Industrial Court Dismisses Claim Against Corporate Affairs Commission

The Presiding Judge, Ibadan Judicial Division of the National Industrial Court, Hon. Justice Dele Peters has dismissed the allegation of unlawful dismissal claim filed by one Oyewale against the Corporate Affairs Commission for lacking merit.

The Court held that the dismissal of Oyewale was not wrongful, illegal or unconstitutional and there was no breach of any of the fundamental rights in the process leading to the dismissal of Mr Oyewale.

From facts, the Claimant- Oyewale had submitted the Committee headed by the acting Registrar-General of the Commission took a decision that every member of staff summoned or alleged for one infraction or another all of whom were over sixty in number should be pardoned and a letter of warning/exoneration should be given to them; that he was the only one not given such letter and was denied promotion examinations from 2016 till he was dismissed despite the fact that the Committee never found him wanting in any of the allegations.

Mr. Oyewale stated that a query issued since 2017 was served on him in 2019 when he wrote the Management concerning the omission of his name during promotion; that the query dated 2016 for which all the alleged employees were to be exempted/exonerated was the basis of the query dated 2019; that his dismissal violates the Conditions of Service and other legal instruments regulating his employment.

The Counsel to the Corporate Affairs Commission submitted that Mr. Oyewale was dismissed on 2nd September 2020 but did not file his action until 9th December 2020 and that the suit is caught by the statute of limitation under the Public Officers Protection Act.

The Corporate Affairs Commission averred that Oyewale failed to show in any material particular how his dismissal violates the Conditions of Service and prayed the Court to dismiss the case of the Claimant in its entirety.

In opposition, the counsel to Oyewale contended that the action of the Commission conferring on itself the power to hear and determine a criminal allegation against his client amounts to violation of his fundamental right to fair hearing, and the length of time between the first query on 14th June 2016 and when he was issued letter of dismissal was more than 4 years was contrary to Public Service Rules, which mandates that all disciplinary procedure must commence and be completed within 60 days except where it involves criminal cases.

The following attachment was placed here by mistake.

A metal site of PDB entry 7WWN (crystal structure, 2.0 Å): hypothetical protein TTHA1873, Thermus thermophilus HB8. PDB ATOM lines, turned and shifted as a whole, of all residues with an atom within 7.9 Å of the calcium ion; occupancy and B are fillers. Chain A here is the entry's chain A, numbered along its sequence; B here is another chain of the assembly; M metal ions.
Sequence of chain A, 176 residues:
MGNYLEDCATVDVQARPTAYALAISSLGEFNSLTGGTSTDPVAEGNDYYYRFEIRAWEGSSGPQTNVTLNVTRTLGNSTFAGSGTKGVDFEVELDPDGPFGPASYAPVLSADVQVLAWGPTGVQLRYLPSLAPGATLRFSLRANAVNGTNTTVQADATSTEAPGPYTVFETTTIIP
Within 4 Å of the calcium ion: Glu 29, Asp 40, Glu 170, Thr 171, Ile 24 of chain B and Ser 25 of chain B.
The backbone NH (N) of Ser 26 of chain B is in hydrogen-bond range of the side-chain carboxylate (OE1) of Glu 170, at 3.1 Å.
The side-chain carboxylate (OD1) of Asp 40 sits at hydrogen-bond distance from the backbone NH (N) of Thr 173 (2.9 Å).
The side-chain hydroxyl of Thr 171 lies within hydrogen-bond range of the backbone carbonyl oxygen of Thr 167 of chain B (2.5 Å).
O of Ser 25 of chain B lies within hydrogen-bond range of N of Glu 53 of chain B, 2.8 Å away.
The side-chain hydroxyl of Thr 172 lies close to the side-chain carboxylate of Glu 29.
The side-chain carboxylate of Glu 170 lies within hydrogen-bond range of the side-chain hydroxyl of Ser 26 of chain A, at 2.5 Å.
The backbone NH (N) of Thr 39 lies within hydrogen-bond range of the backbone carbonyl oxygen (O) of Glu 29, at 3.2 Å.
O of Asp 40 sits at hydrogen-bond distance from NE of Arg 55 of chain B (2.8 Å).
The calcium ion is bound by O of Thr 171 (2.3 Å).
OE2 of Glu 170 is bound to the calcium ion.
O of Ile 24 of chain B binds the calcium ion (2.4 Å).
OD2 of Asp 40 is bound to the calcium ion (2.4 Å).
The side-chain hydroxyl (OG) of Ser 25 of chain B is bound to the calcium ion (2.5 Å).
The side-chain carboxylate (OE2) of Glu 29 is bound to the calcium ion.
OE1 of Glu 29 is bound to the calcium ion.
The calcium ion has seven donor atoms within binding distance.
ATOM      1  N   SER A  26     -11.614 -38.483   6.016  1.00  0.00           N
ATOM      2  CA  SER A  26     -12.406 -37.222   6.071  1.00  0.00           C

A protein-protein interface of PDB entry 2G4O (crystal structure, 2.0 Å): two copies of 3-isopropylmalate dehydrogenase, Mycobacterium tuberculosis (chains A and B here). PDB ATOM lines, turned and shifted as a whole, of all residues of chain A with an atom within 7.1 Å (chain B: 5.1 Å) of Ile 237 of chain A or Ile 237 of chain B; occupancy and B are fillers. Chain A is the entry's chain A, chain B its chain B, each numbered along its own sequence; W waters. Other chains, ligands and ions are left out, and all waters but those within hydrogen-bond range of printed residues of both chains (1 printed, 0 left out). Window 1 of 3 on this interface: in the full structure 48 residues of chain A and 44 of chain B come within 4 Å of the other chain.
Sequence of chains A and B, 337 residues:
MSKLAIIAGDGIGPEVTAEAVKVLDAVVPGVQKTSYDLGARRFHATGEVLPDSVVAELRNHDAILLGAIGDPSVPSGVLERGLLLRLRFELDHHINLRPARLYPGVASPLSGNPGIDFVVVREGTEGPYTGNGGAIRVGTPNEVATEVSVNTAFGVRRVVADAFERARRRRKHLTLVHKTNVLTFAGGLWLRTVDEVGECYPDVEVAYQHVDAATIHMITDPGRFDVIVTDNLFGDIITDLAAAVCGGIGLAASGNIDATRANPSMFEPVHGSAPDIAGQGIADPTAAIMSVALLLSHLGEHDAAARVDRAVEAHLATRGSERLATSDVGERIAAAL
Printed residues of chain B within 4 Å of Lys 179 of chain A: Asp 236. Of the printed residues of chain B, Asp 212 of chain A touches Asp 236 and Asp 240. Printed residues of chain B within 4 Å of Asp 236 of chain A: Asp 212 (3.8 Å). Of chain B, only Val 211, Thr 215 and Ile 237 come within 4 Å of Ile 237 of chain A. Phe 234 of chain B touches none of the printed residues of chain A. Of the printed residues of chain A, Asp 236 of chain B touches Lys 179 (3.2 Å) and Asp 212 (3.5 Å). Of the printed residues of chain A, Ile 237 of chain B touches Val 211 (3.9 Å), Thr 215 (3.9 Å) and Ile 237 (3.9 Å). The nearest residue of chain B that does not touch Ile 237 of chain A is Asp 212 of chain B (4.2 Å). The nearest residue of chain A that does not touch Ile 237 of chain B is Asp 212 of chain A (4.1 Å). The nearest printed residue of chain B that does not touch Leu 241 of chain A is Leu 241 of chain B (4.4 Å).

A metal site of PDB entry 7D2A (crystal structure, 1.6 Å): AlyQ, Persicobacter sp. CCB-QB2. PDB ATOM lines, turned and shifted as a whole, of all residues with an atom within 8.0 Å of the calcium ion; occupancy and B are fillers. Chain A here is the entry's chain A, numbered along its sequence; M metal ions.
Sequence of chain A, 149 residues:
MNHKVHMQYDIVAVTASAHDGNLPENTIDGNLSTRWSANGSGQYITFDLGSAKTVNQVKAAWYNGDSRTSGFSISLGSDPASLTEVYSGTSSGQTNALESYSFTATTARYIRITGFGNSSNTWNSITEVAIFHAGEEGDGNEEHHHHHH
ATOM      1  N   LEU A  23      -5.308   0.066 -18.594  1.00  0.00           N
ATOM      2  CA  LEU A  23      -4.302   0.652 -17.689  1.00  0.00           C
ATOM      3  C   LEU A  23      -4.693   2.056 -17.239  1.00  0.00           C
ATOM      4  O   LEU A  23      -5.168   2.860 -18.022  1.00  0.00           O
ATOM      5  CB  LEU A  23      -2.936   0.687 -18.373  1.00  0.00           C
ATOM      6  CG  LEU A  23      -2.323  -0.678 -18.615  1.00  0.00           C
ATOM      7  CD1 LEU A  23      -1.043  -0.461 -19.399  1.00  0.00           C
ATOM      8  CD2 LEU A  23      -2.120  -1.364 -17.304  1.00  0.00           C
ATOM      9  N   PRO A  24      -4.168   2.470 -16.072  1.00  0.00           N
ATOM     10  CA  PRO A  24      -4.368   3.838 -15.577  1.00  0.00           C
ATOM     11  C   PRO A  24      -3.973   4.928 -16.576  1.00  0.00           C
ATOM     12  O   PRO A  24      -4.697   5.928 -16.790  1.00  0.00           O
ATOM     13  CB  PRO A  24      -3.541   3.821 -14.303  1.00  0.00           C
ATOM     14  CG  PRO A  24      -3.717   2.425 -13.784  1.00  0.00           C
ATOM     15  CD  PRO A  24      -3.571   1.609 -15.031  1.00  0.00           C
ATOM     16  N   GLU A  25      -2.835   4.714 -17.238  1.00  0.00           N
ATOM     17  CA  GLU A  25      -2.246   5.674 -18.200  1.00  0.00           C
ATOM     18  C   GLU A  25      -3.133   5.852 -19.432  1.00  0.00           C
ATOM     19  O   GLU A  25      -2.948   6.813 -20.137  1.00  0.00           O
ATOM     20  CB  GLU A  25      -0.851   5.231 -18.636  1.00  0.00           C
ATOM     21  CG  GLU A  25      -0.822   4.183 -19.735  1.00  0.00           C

Counsel urged the Court to grant the reliefs sought.

Delivering judgement after careful evaluation of the submissions of both parties, the presiding Judge, Justice Dele Peters dismissed the Corporate Affairs Commission objection and held that the statute of limitation does not apply to employment causes and matters to oust the jurisdiction of the Court to hear and determine the case.

However, Justice Peters reinstated that the law requires Oyewale to situate any allegation of wrongful dismissal within the confines of the condition of service tendered and bring to the fore any infractions of the same or failure of the Commission to comply with any of the requisite provisions in bringing the relationship between them to an end.

“Unfortunately, the Claimant did not call any of the over 60 staff who were allegedly pardoned and issued letters of warning to go and sin no more. The Claimant ought to at least do that so as to give fillip to his assertion respecting the issue of malice he alleged on the part of the Defendant. It is not sufficient for an assertion to be made.” Justice Peters

The Court held the Corporate Affairs Commission complied with the procedure as set out in the conditions of service in dismissing Oyewale.